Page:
In what thou eat'st and drink'st, seeking from thence
Due nourishment, not gluttonous delight,
Till many years over thy head return:

So may'st thou live, till like ripe fruit thou drop
Into thy mother's lap, or be with ease
Gather'd, not harshly pluck'd, for death mature:
This is old age: but then thou must outlive
Thy youth, thy strength, thy beauty, which will
change

To wither'd, weak and grey: thy senses then
Obtuse, all taste of pleasure must forego,
To what thou hast; and for the air of youth,
Hopeful and cheerful, in thy blood will reign
A melancholy damp of cold and dry

To weigh thy spirits down, and last consume
The balm of life. To whom our ancestor :

Henceforth I fly not death, nor would prolong
Life much, bent rather how I may
be quit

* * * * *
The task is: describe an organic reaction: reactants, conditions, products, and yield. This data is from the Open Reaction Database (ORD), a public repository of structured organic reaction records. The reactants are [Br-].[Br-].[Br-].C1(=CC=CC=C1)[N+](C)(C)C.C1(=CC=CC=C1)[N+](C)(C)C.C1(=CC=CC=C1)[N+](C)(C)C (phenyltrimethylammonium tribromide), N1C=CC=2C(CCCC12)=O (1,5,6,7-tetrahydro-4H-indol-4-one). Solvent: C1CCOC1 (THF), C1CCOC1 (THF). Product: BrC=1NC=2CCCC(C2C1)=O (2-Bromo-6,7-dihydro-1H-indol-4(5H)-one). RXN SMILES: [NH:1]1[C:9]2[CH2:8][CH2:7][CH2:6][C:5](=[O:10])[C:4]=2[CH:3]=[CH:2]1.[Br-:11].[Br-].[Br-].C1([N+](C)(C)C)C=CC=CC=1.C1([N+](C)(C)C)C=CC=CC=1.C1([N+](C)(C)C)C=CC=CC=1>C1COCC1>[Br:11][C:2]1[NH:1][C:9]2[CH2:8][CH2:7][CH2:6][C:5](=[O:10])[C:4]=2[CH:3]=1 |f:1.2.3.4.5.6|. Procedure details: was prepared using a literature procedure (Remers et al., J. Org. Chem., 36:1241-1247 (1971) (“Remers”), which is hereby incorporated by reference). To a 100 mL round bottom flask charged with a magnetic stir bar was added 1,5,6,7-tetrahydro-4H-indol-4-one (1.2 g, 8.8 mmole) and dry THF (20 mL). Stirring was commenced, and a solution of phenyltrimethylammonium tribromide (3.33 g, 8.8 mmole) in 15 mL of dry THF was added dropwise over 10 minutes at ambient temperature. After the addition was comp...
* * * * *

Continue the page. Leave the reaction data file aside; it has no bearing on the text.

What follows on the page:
Fairest and easiest of this cumbrous charge,
Which I must keep till my appointed day
Of rend'ring up, and patiently attend
My dissolution. Michael reply'd :

Nor love thy life, nor hate; but what thou liv'st
Live well, how long or short permit to heav'n :
And now prepare thee for another sight.

He look'd, and saw a spacious plain, whereon
Were tents of various hue; by some were herds
Of cattle grazing: others, whence the sound
Of instruments that made melodious chime
Was heard, of harp and organ; and who mov'd
Their stops and chords was seen; his volant touch
Instinct through all proportions low and high,
Fled and pursu'd transverse the resonant fugue.
In other part stood one who at the forge
Lab'ring two massy clods of iron and brass
Had melted, (whether found where casual fire
Had wasted woods on mountain, or in vale.

*

Down to the reing of earth, thence gliding hot
To some cave's mouth, or whether wash'd by stream